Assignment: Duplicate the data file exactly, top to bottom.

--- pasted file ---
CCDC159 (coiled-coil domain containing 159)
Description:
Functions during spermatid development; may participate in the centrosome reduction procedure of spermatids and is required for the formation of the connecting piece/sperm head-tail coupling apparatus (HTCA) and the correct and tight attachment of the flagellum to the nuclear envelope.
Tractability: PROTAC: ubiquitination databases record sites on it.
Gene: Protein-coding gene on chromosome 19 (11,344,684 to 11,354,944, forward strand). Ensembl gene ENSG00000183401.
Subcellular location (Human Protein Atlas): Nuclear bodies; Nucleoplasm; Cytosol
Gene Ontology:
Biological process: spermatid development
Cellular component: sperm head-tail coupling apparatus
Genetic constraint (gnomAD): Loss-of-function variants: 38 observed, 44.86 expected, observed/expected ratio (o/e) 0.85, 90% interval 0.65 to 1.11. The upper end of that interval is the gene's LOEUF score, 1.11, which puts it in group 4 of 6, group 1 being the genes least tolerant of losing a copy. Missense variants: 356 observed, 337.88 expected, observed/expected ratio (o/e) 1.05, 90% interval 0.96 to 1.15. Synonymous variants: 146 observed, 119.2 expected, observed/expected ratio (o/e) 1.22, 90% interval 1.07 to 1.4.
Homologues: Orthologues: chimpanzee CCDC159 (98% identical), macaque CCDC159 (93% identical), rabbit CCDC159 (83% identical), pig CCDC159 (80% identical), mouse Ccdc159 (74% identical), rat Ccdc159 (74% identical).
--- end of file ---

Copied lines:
CCDC159 (coiled-coil domain containing 159)
Description:
Functions during spermatid development; may participate in the centrosome reduction procedure of spermatids and is required for the formation of the connecting piece/sperm head-tail coupling apparatus (HTCA) and the correct and tight attachment of the flagellum to the nuclear envelope.
Tractability: PROTAC: ubiquitination databases record sites on it.
Gene: Protein-coding gene on chromosome 19 (11,344,684 to 11,354,944, forward strand). Ensembl gene ENSG00000183401.
Subcellular location (Human Protein Atlas): Nuclear bodies; Nucleoplasm; Cytosol
Gene Ontology:
Biological process: spermatid development
Cellular component: sperm head-tail coupling apparatus
Genetic constraint (gnomAD): Loss-of-function variants: 38 observed, 44.86 expected, observed/expected ratio (o/e) 0.85, 90% interval 0.65 to 1.11. The upper end of that interval is the gene's LOEUF score, 1.11, which puts it in group 4 of 6, group 1 being the genes least tolerant of losing a copy. Missense variants: 356 observed, 337.88 expected, observed/expected ratio (o/e) 1.05, 90% interval 0.96 to 1.15. Synonymous variants: 146 observed, 119.2 expected, observed/expected ratio (o/e) 1.22, 90% interval 1.07 to 1.4.
Homologues: Orthologues: chimpanzee CCDC159 (98% identical), macaque CCDC159 (93% identical), rabbit CCDC159 (83% identical), pig CCDC159 (80% identical), mouse Ccdc159 (74% identical), rat Ccdc159 (74% identical).